Dayworld, p.1Philip José Farmer
From Philip Jose Farmer, award-winning author of the bestselling Riverworld novels, comes Dayworld, the first book in a completely new series even more dazzling and innovative.
Centuries from now, man has come up with a strikingly simple answer to overpopulation: A person is given one day a week to live, work and play. For the other six days, he is “stoned”—placed in suspended animation until his day rolls around again. In effect, his body lives for seven times a lifetime in a world that has seven different realities. All seven are worlds of plenty and peace; yet even in paradise the dark side of human existence is not far below the surface. There is still passion, ambition and crime, including the major new crime of the 35th century, “day-breaking.” Because they possess a substance that prolongs life seven times the normal span, a few men and women are able to “break day,” or live seven different lives, one on each day of the week.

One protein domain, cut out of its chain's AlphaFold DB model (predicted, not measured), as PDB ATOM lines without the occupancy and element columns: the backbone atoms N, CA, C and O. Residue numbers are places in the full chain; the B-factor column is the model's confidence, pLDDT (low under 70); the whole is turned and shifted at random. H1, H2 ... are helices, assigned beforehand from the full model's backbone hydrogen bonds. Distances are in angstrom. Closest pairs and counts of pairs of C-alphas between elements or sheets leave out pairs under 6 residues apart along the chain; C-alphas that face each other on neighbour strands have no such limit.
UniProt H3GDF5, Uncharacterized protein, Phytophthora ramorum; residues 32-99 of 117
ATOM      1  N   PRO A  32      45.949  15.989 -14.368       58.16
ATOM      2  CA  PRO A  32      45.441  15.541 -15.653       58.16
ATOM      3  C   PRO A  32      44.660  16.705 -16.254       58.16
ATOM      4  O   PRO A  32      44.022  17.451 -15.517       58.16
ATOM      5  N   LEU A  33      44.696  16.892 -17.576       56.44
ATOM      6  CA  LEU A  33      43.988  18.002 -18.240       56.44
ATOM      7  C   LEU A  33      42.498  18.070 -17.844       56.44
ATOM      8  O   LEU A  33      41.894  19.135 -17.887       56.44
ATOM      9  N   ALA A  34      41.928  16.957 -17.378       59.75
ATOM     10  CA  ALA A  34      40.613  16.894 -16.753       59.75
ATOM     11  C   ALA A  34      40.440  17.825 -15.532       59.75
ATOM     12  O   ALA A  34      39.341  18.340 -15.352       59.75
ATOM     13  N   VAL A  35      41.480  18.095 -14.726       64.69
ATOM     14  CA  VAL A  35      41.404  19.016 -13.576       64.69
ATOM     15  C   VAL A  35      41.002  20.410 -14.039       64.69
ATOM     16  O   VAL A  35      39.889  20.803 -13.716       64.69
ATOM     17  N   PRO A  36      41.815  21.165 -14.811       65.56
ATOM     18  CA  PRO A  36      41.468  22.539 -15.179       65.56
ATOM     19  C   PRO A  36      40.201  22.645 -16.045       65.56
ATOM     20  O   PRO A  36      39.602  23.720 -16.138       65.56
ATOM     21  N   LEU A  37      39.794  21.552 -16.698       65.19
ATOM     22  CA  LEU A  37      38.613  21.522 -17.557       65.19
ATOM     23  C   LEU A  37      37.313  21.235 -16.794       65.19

Jeff Caird is typical of these near-immortal day-breakers. On Tuesday his legal personality is that of a police officer; on Thursday he is a fencing instructor in a group marriage; on Friday a writer; and on Sunday he is Father Tom, a celibate priest in a wacky, cosmic religion that practices marathon sessions of therapeutic “confession.” But Caird realizes that life in these best of all possible worlds is not all it’s made out to be. When he discovers that the authorities are on to him and that his fellow day-breakers are more than willing to kill him if he endangers their secret, a chase ensues, treating the reader to an astonishing variety of life-styles in a Manhattan far different from today’s. As Jeff is pursued, one entity dissolves into another, and as he juggles his seven roles, he finds they are juggling him.
One of America’s finest science fiction writers, Philip Jose Farmer has written a brilliant novel of speculation about the future and man’s talent for solving new problems that is both visionary and rooted in modem dilemmas. Dayworld will become a new classic of ideas and high adventure.
Also by Philip Jose Farmer
THE RIVER WORLD SERIES
To Your Scattered Bodies Go
The Fabulous Riverboat
The Dark Design
The Magic Labyrinth
Riverworld and Other Stories
Gods of Riverworld
Night of Light
Inside * Outside
The Book of Philip Jose Farmer
A Woman a Day
The Unreasoning Mask
A Barnstormer in Oz
G. P. PUTNAM’S SONS
Publishers Since 1838
200 Madison Avenue
New York, NY 10016
Copyright © 1985 by Philip Jose Farmer
All rights reserved. This book, or parts
thereof, may not be reproduced in
any form without permission.